Around the Water Cooler: Monitoring Drinking Water Systems
By Robert Janke
A reliable source of clean, drinkable water is a must for any city or community to survive and prosper. We take for granted the clean, drinkable water delivered from the tap whenever we want to quench that thirst. But few people recognize or understand the complexity of our nation’s water system and what goes into the operations required to deliver this essential human need in an unfailing way, day in and day out.
As one of our nation’s critical infrastructures, water distribution systems face security threats ranging from natural disasters, like hurricanes and extreme weather, to intentional acts of sabotage or terrorism.
Obviously, it’s important to be able to quickly detect, assess, and respond to any kind of water contamination event no matter the source. But in order to do that, it is essential to have a real-time understanding of what is going on in the water distribution system. This would help water utilities be better prepared to respond to natural disasters or intentional acts of sabotage and could also alert them to other problems like leaks in the distribution system or water quality problems.
So how do we get a real-time understanding of water system operations? We integrate a utility’s infrastructure model with their real-time or Supervisory Control and Data Acquisition (SCADA) data. We are testing and evaluating our real-time modeling software tools at the Northern Kentucky Water District (NKWD).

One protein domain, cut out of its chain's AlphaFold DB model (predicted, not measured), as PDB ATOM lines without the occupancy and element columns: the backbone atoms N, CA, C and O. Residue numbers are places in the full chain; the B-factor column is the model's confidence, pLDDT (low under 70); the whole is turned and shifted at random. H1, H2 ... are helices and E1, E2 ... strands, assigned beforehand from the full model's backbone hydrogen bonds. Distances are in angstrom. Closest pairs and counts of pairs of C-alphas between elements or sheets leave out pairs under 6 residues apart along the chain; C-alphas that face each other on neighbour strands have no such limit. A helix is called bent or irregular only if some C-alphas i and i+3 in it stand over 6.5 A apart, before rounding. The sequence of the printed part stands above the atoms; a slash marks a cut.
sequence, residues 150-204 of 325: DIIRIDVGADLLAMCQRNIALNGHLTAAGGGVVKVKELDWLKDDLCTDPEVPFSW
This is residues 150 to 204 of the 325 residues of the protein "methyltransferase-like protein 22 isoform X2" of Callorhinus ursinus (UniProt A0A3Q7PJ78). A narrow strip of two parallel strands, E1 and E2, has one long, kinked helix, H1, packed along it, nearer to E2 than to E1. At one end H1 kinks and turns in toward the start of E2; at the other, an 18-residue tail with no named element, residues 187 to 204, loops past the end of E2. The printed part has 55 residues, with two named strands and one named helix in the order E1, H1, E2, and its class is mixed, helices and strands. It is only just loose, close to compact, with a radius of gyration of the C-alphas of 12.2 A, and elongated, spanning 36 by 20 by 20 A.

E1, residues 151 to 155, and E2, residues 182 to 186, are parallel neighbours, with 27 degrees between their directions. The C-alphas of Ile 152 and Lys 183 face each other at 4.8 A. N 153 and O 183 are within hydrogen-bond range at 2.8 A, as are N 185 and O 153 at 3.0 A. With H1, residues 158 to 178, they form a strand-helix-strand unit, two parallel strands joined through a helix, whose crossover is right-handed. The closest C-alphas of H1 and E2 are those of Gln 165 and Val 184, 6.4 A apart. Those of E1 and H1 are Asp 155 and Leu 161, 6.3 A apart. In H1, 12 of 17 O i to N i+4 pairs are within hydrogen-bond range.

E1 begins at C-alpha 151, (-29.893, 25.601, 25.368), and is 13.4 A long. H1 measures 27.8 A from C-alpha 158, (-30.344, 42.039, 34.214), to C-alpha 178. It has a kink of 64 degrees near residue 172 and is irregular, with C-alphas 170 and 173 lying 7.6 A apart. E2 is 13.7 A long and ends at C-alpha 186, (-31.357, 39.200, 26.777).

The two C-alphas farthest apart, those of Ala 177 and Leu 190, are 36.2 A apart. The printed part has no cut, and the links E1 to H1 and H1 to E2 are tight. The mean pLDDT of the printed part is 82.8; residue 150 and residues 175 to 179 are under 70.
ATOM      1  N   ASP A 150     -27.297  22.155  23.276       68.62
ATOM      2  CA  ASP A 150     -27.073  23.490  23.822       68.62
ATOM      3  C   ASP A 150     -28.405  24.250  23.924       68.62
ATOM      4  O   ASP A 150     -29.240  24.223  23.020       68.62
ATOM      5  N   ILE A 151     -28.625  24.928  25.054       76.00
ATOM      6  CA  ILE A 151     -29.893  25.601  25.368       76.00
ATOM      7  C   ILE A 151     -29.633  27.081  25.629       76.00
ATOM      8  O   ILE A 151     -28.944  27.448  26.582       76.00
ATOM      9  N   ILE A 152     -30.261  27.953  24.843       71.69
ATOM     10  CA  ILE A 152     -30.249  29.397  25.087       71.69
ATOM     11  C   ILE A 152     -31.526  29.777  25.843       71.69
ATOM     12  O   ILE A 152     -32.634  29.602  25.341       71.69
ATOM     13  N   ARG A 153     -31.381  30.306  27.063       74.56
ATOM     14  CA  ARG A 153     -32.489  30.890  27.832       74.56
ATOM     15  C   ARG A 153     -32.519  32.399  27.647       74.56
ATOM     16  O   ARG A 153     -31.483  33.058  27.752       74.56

We are demonstrating how our real-time modeling software tools can be used to provide water utility operators with a better understanding of their water system and its operation. With our software tools, utility operators will have a “flight simulator” type of capability which will allow them to be better prepared to respond to emergencies and plan for the future.
To gain this understanding of the water system, we have developed an object-oriented software library called EPANET-RTX (EPANET “Real-Time eXtension”). RTX, for short, joins operational data from an already existing data system with an infrastructure model to improve operations and enhance security in a more sustainable and productive manner. RTX is built on the industry standard for distribution system modeling, EPANET, and leverages years of real-time modeling research and development efforts conducted by EPA.
RTX is open source software, and you can find it here. By making it open source, EPA hopes commercial companies will evaluate the technology and use it to develop commercial products. We will continue to develop the RTX libraries which the water community will be able to use to (1) help water utilities field verify (validate) their infrastructure models and (2) develop RTX-based applications. These RTX-based applications will enable water utilities to better manage, operate, and secure their water systems.
To learn more about EPA’s research to keep our water systems safe and secure, please visit: epa.gov/nhsrc.
About the Author: Robert Janke is a research scientist intent on making sure our water stays clean and drinkable. He works in EPA’s National Homeland Security Research Center located in Cincinnati, OH. Scientists in Cincinnati have been working on clean water issues for more than 100 years. Along with Rob Janke, the RTX project is being led by a multi-disciplinary team composed of Steve Allgeier, Michael Tryby, Lewis Rossman, Terra Haxton, and John Hall.
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